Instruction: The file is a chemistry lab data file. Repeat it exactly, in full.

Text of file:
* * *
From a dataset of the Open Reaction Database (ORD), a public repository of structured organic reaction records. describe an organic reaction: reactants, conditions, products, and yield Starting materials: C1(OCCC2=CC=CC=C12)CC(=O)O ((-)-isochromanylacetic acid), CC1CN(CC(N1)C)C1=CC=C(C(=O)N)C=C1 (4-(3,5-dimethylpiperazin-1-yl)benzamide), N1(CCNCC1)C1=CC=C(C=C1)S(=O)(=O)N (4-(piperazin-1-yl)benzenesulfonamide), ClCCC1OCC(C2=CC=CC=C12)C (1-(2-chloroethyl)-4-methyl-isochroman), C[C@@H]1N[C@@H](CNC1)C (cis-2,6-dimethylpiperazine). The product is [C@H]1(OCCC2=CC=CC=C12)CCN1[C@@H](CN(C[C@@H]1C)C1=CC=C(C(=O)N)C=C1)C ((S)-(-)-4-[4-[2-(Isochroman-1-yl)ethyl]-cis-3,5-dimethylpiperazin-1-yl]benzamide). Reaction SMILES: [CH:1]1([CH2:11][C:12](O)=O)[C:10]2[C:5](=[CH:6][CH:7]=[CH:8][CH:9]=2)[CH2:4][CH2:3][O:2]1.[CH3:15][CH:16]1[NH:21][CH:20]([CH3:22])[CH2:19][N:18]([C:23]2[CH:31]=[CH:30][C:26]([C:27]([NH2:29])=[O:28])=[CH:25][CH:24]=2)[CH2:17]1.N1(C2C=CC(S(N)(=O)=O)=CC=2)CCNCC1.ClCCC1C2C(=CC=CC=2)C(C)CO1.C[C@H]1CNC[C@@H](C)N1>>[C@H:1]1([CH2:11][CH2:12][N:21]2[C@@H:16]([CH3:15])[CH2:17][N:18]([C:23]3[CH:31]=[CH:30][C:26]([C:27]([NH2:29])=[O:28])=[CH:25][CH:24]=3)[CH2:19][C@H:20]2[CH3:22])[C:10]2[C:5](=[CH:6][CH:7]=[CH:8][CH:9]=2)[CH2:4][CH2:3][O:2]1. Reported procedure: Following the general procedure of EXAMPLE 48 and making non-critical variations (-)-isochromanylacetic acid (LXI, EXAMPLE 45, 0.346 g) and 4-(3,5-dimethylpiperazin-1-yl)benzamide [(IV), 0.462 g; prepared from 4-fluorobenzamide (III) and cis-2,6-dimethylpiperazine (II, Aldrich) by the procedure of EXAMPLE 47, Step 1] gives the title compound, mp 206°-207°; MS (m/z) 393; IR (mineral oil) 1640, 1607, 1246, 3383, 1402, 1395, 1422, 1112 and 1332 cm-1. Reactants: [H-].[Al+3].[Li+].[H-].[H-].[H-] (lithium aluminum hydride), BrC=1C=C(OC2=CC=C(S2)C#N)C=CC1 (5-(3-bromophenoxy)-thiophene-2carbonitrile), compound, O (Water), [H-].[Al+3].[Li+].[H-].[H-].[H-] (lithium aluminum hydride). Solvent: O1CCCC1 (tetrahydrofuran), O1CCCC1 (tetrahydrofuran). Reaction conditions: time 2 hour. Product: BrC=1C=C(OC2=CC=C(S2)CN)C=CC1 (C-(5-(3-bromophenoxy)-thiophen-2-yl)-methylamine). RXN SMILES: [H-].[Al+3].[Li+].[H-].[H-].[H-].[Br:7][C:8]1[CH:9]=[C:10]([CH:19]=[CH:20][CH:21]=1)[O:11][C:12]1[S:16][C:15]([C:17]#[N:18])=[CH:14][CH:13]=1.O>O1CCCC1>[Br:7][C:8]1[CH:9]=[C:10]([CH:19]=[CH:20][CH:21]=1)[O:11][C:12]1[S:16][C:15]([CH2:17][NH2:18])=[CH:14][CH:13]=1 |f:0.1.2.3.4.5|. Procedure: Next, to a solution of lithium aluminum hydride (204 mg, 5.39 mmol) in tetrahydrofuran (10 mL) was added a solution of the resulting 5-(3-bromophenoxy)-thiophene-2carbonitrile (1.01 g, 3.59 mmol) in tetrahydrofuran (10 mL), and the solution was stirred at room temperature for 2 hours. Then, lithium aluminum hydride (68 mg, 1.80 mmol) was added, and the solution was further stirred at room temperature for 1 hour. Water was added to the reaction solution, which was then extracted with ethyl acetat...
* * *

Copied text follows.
From a dataset of the Open Reaction Database (ORD), a public repository of structured organic reaction records. describe an organic reaction: reactants, conditions, products, and yield Starting materials: C1(OCCC2=CC=CC=C12)CC(=O)O ((-)-isochromanylacetic acid), CC1CN(CC(N1)C)C1=CC=C(C(=O)N)C=C1 (4-(3,5-dimethylpiperazin-1-yl)benzamide), N1(CCNCC1)C1=CC=C(C=C1)S(=O)(=O)N (4-(piperazin-1-yl)benzenesulfonamide), ClCCC1OCC(C2=CC=CC=C12)C (1-(2-chloroethyl)-4-methyl-isochroman), C[C@@H]1N[C@@H](CNC1)C (cis-2,6-dimethylpiperazine). The product is [C@H]1(OCCC2=CC=CC=C12)CCN1[C@@H](CN(C[C@@H]1C)C1=CC=C(C(=O)N)C=C1)C ((S)-(-)-4-[4-[2-(Isochroman-1-yl)ethyl]-cis-3,5-dimethylpiperazin-1-yl]benzamide). Reaction SMILES: [CH:1]1([CH2:11][C:12](O)=O)[C:10]2[C:5](=[CH:6][CH:7]=[CH:8][CH:9]=2)[CH2:4][CH2:3][O:2]1.[CH3:15][CH:16]1[NH:21][CH:20]([CH3:22])[CH2:19][N:18]([C:23]2[CH:31]=[CH:30][C:26]([C:27]([NH2:29])=[O:28])=[CH:25][CH:24]=2)[CH2:17]1.N1(C2C=CC(S(N)(=O)=O)=CC=2)CCNCC1.ClCCC1C2C(=CC=CC=2)C(C)CO1.C[C@H]1CNC[C@@H](C)N1>>[C@H:1]1([CH2:11][CH2:12][N:21]2[C@@H:16]([CH3:15])[CH2:17][N:18]([C:23]3[CH:31]=[CH:30][C:26]([C:27]([NH2:29])=[O:28])=[CH:25][CH:24]=3)[CH2:19][C@H:20]2[CH3:22])[C:10]2[C:5](=[CH:6][CH:7]=[CH:8][CH:9]=2)[CH2:4][CH2:3][O:2]1. Reported procedure: Following the general procedure of EXAMPLE 48 and making non-critical variations (-)-isochromanylacetic acid (LXI, EXAMPLE 45, 0.346 g) and 4-(3,5-dimethylpiperazin-1-yl)benzamide [(IV), 0.462 g; prepared from 4-fluorobenzamide (III) and cis-2,6-dimethylpiperazine (II, Aldrich) by the procedure of EXAMPLE 47, Step 1] gives the title compound, mp 206°-207°; MS (m/z) 393; IR (mineral oil) 1640, 1607, 1246, 3383, 1402, 1395, 1422, 1112 and 1332 cm-1. Reactants: [H-].[Al+3].[Li+].[H-].[H-].[H-] (lithium aluminum hydride), BrC=1C=C(OC2=CC=C(S2)C#N)C=CC1 (5-(3-bromophenoxy)-thiophene-2carbonitrile), compound, O (Water), [H-].[Al+3].[Li+].[H-].[H-].[H-] (lithium aluminum hydride). Solvent: O1CCCC1 (tetrahydrofuran), O1CCCC1 (tetrahydrofuran). Reaction conditions: time 2 hour. Product: BrC=1C=C(OC2=CC=C(S2)CN)C=CC1 (C-(5-(3-bromophenoxy)-thiophen-2-yl)-methylamine). RXN SMILES: [H-].[Al+3].[Li+].[H-].[H-].[H-].[Br:7][C:8]1[CH:9]=[C:10]([CH:19]=[CH:20][CH:21]=1)[O:11][C:12]1[S:16][C:15]([C:17]#[N:18])=[CH:14][CH:13]=1.O>O1CCCC1>[Br:7][C:8]1[CH:9]=[C:10]([CH:19]=[CH:20][CH:21]=1)[O:11][C:12]1[S:16][C:15]([CH2:17][NH2:18])=[CH:14][CH:13]=1 |f:0.1.2.3.4.5|. Procedure: Next, to a solution of lithium aluminum hydride (204 mg, 5.39 mmol) in tetrahydrofuran (10 mL) was added a solution of the resulting 5-(3-bromophenoxy)-thiophene-2carbonitrile (1.01 g, 3.59 mmol) in tetrahydrofuran (10 mL), and the solution was stirred at room temperature for 2 hours. Then, lithium aluminum hydride (68 mg, 1.80 mmol) was added, and the solution was further stirred at room temperature for 1 hour. Water was added to the reaction solution, which was then extracted with ethyl acetat...